6. E4M7: Bloodbath Now we're in practically a whole 'nother WAD. Limited resource options from the start don't get in the way of either methodically turtling like in previous maps or cutting to the quick by charging past sentries, right around the fork down a stairwell to hell. I think the ammo balance here puts a damper on things because you don't realize how much you have to conserve until you don't even have pistol ammo for activating the shoot switch. Everything else is generally nice compared to the middle maps, just not that. Sniping in the yard gives way to a pitched fight (or, in my case, retreat once I saw the horde of infinitely-tall cacos threatening to corner me!), and the ending rooms can't compete but are fun nonetheless. It's brisk, allows experimentation, and really could have followed E4M3 to have a more significant improvement on Crusades's overall pacing. E4M8: Gateway to Quake Wiles lays on the metaphor rather bluntly: you end up outside the confines of the WAD's previous theme, proceeding through a mysterious and tall edifice, then wreck a motley reception only to find oneself trapped in some bizarre other game. He must have known, even then, that mapping for this aging game would keep pulling him back in no matter how he tried. (At least that self-consciousness about his obsessions gave us nessy.wad.) There's no way to get back through the nukage tunnel if you backtrack after taking the first rad suit, meaning you either count your blessings after having saved at the main area or simply restart. That sucks, but at least you get to enjoy a well-designed flyer rush every time you launch into the chasm. I really like the Abandoned Mines-isms on display here as well as the closets and damage zones everywhere meant to drive you in and out of cover. As a standalone map, this could have been great with extra development, like a lengthier build-up to the spiderdemon's posse using some of Wiles' occasional platforming as well as vestiges from the SPOOKY maps like Gothic ruins or a hidden slim-ledge secret behind a false wall. We got an exciting final fight and a "thrilling" metatextual anti-climax. It's definitely a good level and one which bookends the collection in an oddly unique way. Crusades So it's got too many poorly-used barons in a few maps, mainly the result of Wiles deciding to power down the player by denying ammo and mere access to higher-tier weapons early on. Theming lacks consistency due to the cobbled nature of the pack (and even the SPOOKY maps don't all flow well between each other), making me wonder if he simply couldn't figure out how best to adapt his conceptual priorities to Ultimate Doom. With or without his Doom II legacy observing from the shadows, this WAD hasn't won me over with superb combat or sustained semblance of fairness to players starting it with expectations of a harder E4 substitute. I really like most of the layouts, certain fights and traps in maps less prone to famine, and the neat tricks and turns Wiles uses to vary progression and create the sense of being toyed with by inhuman forces. He gave his best efforts with stark lighting and solid texture choices all-throughout. Lost souls, pinkies, and imps rarely produce this much challenge and potential to wipe-out when least expected. To an extent, the author cut down on his usual checklist items and made this double-edged sword of an episode in turn, and that makes Crusades an important, decent if flawed moment in his evolution. The WAD's strongest theme isn't unique enough to warrant a community-pack episode or creative excavation any time soon, so I expect this will keep attention over the years more as a debatable 10 Years of Doom: 100 Best Wads recipient. SlayeR exists to make up for that (though DICKIE09 would better represent that series in 100 Best Wads instead of its sequel).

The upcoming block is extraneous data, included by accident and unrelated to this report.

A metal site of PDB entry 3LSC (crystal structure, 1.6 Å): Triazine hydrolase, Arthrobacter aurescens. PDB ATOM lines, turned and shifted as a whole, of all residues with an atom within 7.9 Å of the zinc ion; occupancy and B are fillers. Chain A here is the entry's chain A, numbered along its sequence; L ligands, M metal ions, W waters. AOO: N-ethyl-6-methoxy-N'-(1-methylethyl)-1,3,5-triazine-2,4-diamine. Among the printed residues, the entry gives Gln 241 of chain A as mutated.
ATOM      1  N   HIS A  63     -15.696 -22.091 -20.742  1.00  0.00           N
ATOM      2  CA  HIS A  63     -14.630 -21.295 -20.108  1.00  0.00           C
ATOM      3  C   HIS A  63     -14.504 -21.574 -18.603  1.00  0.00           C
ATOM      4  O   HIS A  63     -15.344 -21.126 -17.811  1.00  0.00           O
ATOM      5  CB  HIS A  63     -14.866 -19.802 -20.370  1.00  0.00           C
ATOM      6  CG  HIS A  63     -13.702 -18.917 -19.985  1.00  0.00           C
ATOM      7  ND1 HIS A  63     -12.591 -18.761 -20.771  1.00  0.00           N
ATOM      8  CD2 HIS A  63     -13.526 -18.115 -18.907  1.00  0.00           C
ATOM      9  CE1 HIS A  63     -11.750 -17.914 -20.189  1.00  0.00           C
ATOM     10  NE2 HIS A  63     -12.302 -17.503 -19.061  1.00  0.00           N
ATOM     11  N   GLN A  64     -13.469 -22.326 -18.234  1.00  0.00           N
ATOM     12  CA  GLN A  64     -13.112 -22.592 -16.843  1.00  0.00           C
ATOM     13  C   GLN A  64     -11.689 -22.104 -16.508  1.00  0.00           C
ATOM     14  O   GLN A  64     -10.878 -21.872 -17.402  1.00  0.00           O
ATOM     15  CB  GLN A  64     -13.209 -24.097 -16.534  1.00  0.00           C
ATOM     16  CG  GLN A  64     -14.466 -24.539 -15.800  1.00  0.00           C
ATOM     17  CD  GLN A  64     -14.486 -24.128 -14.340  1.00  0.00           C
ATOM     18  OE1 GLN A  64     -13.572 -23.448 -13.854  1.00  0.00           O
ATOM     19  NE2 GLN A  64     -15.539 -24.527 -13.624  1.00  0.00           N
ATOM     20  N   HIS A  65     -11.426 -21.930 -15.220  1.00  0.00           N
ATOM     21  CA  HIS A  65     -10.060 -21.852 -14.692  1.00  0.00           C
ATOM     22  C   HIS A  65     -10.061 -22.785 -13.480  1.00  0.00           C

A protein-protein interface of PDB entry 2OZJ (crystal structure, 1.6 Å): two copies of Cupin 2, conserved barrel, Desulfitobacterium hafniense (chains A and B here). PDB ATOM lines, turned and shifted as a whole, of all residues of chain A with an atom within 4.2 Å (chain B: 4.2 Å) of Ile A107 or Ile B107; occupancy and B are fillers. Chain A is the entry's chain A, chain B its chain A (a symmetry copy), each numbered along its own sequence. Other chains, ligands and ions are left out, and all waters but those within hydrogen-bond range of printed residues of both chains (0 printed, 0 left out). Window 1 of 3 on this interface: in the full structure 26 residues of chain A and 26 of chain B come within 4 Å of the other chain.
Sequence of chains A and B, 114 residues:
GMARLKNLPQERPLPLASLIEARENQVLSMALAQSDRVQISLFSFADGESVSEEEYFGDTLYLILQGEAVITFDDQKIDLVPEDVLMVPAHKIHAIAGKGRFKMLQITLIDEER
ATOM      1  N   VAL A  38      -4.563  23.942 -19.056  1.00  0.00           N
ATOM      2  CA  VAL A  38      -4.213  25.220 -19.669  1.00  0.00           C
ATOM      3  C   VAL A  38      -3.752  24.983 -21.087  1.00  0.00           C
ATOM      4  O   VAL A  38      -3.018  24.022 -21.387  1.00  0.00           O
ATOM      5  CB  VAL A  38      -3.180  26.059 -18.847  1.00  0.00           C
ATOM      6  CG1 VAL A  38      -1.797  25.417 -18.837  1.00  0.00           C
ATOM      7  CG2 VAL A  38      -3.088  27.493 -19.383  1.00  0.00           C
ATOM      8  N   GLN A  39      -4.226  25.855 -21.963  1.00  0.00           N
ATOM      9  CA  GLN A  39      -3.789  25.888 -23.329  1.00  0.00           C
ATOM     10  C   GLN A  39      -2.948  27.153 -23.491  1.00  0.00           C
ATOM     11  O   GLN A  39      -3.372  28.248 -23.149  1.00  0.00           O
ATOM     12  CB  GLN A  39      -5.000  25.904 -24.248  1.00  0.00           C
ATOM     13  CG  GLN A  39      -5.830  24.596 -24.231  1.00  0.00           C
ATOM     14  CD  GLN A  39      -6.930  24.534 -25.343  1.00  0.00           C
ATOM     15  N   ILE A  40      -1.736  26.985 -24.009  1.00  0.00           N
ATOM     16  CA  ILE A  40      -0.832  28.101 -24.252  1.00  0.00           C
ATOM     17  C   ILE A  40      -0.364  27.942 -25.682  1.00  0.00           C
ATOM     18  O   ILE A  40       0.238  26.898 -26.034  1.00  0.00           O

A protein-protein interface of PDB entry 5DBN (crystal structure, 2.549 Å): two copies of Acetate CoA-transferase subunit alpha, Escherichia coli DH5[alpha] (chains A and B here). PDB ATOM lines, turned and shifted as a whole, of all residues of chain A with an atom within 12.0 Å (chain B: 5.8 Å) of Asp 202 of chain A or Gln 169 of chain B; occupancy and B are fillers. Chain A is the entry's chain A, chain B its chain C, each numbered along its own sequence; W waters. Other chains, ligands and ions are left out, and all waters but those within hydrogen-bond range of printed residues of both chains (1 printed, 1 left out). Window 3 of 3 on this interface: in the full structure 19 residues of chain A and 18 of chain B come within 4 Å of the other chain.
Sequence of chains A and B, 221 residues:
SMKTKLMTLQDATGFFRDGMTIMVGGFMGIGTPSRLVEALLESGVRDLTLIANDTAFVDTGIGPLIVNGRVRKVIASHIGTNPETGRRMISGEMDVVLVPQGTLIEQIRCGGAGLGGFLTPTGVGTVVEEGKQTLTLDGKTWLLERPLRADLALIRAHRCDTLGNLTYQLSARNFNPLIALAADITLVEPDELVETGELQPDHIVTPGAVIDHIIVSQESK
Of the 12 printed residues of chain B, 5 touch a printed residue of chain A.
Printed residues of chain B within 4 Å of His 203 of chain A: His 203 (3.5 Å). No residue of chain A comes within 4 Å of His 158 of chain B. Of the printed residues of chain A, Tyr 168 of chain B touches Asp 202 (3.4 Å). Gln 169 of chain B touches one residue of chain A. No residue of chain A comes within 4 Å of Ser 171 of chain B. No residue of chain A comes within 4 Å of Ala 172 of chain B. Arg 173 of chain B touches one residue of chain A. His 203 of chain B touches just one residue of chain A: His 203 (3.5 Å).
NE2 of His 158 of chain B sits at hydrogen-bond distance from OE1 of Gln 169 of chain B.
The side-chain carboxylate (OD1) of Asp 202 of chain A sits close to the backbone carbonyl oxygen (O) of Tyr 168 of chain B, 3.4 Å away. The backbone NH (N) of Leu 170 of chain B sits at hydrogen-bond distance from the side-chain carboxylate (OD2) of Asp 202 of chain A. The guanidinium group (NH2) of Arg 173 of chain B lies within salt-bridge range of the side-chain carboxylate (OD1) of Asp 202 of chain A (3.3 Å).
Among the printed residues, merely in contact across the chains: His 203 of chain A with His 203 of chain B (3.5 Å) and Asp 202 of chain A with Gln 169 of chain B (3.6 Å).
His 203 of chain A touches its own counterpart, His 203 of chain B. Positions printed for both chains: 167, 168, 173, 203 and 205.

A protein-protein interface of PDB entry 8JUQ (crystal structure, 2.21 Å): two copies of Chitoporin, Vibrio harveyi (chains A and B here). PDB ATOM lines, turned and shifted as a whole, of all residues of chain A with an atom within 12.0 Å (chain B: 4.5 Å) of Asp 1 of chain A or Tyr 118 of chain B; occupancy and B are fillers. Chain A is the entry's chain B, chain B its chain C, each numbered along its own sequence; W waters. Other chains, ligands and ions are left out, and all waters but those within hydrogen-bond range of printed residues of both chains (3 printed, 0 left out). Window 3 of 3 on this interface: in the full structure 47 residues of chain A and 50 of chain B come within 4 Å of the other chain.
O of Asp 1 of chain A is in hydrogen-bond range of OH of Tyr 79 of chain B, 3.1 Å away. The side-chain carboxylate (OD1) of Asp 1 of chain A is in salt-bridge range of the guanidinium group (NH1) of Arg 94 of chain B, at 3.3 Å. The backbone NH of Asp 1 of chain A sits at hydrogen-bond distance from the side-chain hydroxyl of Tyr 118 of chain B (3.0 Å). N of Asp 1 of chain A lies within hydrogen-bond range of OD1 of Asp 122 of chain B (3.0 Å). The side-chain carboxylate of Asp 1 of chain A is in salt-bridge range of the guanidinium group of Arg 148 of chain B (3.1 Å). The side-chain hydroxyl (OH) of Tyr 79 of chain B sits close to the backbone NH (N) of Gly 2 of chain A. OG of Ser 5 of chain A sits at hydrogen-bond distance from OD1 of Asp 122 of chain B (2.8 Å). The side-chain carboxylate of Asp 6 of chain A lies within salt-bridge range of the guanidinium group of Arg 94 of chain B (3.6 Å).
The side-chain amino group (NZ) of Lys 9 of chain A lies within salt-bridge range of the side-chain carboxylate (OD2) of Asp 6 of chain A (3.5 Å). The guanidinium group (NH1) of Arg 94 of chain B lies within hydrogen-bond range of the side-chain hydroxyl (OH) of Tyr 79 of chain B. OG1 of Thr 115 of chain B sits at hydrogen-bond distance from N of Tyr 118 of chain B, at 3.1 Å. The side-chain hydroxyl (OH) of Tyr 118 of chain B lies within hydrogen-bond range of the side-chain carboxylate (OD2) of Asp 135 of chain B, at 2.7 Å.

7. PasokonDeacon